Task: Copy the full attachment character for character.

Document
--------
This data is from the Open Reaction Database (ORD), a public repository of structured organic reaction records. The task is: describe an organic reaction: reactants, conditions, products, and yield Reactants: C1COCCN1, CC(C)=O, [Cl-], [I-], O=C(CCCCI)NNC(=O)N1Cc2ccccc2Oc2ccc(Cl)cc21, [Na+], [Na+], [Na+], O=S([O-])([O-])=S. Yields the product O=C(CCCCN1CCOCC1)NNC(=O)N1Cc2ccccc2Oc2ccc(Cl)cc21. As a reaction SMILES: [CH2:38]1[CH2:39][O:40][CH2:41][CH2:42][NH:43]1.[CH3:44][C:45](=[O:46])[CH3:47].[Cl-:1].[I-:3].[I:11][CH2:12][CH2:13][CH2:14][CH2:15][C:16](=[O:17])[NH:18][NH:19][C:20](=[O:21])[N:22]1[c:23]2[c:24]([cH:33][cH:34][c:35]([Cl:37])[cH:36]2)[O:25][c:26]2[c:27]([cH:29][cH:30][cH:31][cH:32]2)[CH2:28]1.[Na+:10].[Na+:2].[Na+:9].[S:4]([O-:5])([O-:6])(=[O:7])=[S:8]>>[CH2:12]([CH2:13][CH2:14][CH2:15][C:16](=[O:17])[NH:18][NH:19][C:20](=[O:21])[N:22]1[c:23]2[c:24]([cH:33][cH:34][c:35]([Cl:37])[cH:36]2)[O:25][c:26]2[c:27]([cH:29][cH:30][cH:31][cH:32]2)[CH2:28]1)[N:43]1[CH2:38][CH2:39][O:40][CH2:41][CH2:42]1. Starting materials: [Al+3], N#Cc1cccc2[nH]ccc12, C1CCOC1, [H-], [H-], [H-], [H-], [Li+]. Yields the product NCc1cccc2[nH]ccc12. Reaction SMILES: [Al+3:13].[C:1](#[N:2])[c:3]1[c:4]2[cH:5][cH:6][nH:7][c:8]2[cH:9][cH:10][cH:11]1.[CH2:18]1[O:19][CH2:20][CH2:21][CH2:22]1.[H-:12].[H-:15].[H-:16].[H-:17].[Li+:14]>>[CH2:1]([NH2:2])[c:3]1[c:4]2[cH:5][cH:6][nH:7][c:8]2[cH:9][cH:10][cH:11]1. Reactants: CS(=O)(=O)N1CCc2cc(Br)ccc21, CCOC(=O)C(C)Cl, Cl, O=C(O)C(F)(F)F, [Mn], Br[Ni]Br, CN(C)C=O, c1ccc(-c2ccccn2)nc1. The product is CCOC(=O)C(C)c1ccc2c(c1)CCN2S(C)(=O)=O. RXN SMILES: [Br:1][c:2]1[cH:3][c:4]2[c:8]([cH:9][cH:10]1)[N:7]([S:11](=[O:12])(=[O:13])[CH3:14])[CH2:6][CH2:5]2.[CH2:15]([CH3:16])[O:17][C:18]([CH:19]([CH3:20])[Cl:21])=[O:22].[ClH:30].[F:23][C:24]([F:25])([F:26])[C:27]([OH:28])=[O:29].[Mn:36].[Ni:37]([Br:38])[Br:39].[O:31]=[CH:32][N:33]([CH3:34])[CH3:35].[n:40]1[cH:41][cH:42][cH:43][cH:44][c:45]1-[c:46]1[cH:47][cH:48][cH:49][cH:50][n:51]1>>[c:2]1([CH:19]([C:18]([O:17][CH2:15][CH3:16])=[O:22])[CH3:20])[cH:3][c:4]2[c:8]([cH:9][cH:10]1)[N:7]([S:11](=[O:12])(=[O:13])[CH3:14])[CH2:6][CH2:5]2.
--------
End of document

This data is from the Open Reaction Database (ORD), a public repository of structured organic reaction records. The task is: describe an organic reaction: reactants, conditions, products, and yield Reactants: C1COCCN1, CC(C)=O, [Cl-], [I-], O=C(CCCCI)NNC(=O)N1Cc2ccccc2Oc2ccc(Cl)cc21, [Na+], [Na+], [Na+], O=S([O-])([O-])=S. Yields the product O=C(CCCCN1CCOCC1)NNC(=O)N1Cc2ccccc2Oc2ccc(Cl)cc21. As a reaction SMILES: [CH2:38]1[CH2:39][O:40][CH2:41][CH2:42][NH:43]1.[CH3:44][C:45](=[O:46])[CH3:47].[Cl-:1].[I-:3].[I:11][CH2:12][CH2:13][CH2:14][CH2:15][C:16](=[O:17])[NH:18][NH:19][C:20](=[O:21])[N:22]1[c:23]2[c:24]([cH:33][cH:34][c:35]([Cl:37])[cH:36]2)[O:25][c:26]2[c:27]([cH:29][cH:30][cH:31][cH:32]2)[CH2:28]1.[Na+:10].[Na+:2].[Na+:9].[S:4]([O-:5])([O-:6])(=[O:7])=[S:8]>>[CH2:12]([CH2:13][CH2:14][CH2:15][C:16](=[O:17])[NH:18][NH:19][C:20](=[O:21])[N:22]1[c:23]2[c:24]([cH:33][cH:34][c:35]([Cl:37])[cH:36]2)[O:25][c:26]2[c:27]([cH:29][cH:30][cH:31][cH:32]2)[CH2:28]1)[N:43]1[CH2:38][CH2:39][O:40][CH2:41][CH2:42]1. Starting materials: [Al+3], N#Cc1cccc2[nH]ccc12, C1CCOC1, [H-], [H-], [H-], [H-], [Li+]. Yields the product NCc1cccc2[nH]ccc12. Reaction SMILES: [Al+3:13].[C:1](#[N:2])[c:3]1[c:4]2[cH:5][cH:6][nH:7][c:8]2[cH:9][cH:10][cH:11]1.[CH2:18]1[O:19][CH2:20][CH2:21][CH2:22]1.[H-:12].[H-:15].[H-:16].[H-:17].[Li+:14]>>[CH2:1]([NH2:2])[c:3]1[c:4]2[cH:5][cH:6][nH:7][c:8]2[cH:9][cH:10][cH:11]1. Reactants: CS(=O)(=O)N1CCc2cc(Br)ccc21, CCOC(=O)C(C)Cl, Cl, O=C(O)C(F)(F)F, [Mn], Br[Ni]Br, CN(C)C=O, c1ccc(-c2ccccn2)nc1. The product is CCOC(=O)C(C)c1ccc2c(c1)CCN2S(C)(=O)=O. RXN SMILES: [Br:1][c:2]1[cH:3][c:4]2[c:8]([cH:9][cH:10]1)[N:7]([S:11](=[O:12])(=[O:13])[CH3:14])[CH2:6][CH2:5]2.[CH2:15]([CH3:16])[O:17][C:18]([CH:19]([CH3:20])[Cl:21])=[O:22].[ClH:30].[F:23][C:24]([F:25])([F:26])[C:27]([OH:28])=[O:29].[Mn:36].[Ni:37]([Br:38])[Br:39].[O:31]=[CH:32][N:33]([CH3:34])[CH3:35].[n:40]1[cH:41][cH:42][cH:43][cH:44][c:45]1-[c:46]1[cH:47][cH:48][cH:49][cH:50][n:51]1>>[c:2]1([CH:19]([C:18]([O:17][CH2:15][CH3:16])=[O:22])[CH3:20])[cH:3][c:4]2[c:8]([cH:9][cH:10]1)[N:7]([S:11](=[O:12])(=[O:13])[CH3:14])[CH2:6][CH2:5]2.